Observing the stages of bystander intervention in virtual reality simulation.

Published

Journal Article

BACKGROUND:Understanding bystander reactions to an emergency is an important component of effective training. Four stages of bystander intervention (BI) have been previously described: noticing the situation as a problem, interpreting when it is appropriate to intervene, recognizing personal responsibility to intervene, and knowing how to intervene. Using virtual reality (VR) to simulate emergencies such as sudden cardiac arrest (SCA) can be used to study these stages. METHODS:In a secondary analysis of an observational cohort study, we analyzed bystander self-efficacy for stages of BI before and after simulated SCA. Each subject participated in a single-player, immersive, VR SCA scenario. Subjects interacted with simulated bystanders through voice commands ("call 911", "get an AED"). Actions taken in scenario, like performing CPR, were documented. Scenario BI actions were compared based on dichotomized comfort/discomfort. RESULTS:From June 2016 to June 2017, 119 subjects participated. Average age was 37±14 years, 44% were female and 46% reported CPR training within 2 years. During the scenario, 98% "noticed the event" and "interpreted it as a problem", 78% "took responsibility", and 54% "possessed the necessary skills". Self-efficacy increased from pre- to post-scenario: noticing the event increased from 80% to 96%; interpreting as a problem increased from 86% to 97%; taking responsibility increased from 56% to 93%; possessing necessary skills increased from 47% to 63% (P<0.001). CONCLUSION:Self-efficacy to respond to an SCA event increased pre- to post-scenario. Bystanders who reported feeling comfortable "taking responsibility to intervene" during an emergency were more likely to take action during a simulated emergency.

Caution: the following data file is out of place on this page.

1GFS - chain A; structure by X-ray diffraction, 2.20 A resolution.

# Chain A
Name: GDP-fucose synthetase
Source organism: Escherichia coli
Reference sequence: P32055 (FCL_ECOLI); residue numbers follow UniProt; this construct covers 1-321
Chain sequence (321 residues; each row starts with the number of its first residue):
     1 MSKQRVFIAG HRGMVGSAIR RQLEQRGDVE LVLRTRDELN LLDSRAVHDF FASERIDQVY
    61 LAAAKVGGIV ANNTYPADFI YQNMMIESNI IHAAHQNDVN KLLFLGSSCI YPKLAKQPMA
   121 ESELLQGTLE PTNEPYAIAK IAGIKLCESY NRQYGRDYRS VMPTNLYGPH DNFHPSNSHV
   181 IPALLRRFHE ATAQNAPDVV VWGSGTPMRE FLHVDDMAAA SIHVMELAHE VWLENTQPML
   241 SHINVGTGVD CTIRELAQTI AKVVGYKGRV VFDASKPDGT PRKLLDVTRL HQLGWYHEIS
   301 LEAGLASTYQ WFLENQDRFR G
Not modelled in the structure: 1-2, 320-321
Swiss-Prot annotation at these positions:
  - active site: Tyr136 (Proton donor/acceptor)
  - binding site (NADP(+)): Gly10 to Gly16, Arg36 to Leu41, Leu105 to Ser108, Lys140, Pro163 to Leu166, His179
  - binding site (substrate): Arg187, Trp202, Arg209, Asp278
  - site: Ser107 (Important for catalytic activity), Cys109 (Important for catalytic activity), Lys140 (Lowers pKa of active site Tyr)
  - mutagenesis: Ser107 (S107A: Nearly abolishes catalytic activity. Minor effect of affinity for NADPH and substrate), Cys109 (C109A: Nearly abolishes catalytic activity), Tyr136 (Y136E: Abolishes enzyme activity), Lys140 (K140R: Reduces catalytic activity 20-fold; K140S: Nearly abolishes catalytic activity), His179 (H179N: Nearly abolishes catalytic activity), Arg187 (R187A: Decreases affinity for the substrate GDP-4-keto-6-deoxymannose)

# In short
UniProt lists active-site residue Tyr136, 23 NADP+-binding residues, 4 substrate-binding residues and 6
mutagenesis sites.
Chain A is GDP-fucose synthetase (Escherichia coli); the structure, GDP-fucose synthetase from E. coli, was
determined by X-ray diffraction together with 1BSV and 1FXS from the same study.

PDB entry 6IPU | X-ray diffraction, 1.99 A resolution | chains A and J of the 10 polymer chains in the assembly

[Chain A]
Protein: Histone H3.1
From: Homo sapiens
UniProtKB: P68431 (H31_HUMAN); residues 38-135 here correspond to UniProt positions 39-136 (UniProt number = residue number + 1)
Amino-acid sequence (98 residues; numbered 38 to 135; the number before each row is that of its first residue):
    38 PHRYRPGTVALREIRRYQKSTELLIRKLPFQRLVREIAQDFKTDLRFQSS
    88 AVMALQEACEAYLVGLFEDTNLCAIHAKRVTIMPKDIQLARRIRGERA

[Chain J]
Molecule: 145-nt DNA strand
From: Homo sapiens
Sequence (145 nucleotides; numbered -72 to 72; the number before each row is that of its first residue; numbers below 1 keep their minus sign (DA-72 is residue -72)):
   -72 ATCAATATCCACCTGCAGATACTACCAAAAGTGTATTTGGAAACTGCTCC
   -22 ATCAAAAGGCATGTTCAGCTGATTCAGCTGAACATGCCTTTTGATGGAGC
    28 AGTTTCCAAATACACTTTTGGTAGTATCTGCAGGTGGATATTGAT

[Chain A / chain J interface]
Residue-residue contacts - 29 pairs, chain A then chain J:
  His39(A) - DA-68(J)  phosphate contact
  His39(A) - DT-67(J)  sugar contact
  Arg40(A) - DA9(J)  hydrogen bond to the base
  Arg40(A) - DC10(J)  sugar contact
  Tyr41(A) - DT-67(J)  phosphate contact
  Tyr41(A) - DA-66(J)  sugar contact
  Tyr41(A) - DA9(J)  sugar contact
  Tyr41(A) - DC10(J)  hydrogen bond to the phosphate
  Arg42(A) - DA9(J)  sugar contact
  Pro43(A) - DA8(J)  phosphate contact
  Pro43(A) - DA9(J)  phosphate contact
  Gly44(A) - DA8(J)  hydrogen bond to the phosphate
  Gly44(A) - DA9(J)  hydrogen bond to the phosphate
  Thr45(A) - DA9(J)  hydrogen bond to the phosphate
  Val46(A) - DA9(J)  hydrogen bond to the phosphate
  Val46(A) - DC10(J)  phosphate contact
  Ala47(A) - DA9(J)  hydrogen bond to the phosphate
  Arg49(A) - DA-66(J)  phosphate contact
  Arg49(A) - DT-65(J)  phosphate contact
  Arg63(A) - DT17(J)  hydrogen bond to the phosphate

Full Text

Duke Authors

Cited Authors

  • Buckler, DG; Almodovar, A; Snobelen, P; Abella, BS; Blewer, A; Leary, M

Published Date

  • January 2019

Published In

Volume / Issue

  • 10 / 3

Start / End Page

  • 145 - 151

PubMed ID

  • 31171944

Pubmed Central ID

  • 31171944

International Standard Serial Number (ISSN)

  • 1920-8642

Digital Object Identifier (DOI)

  • 10.5847/wjem.j.1920-8642.2019.03.003

Language

  • eng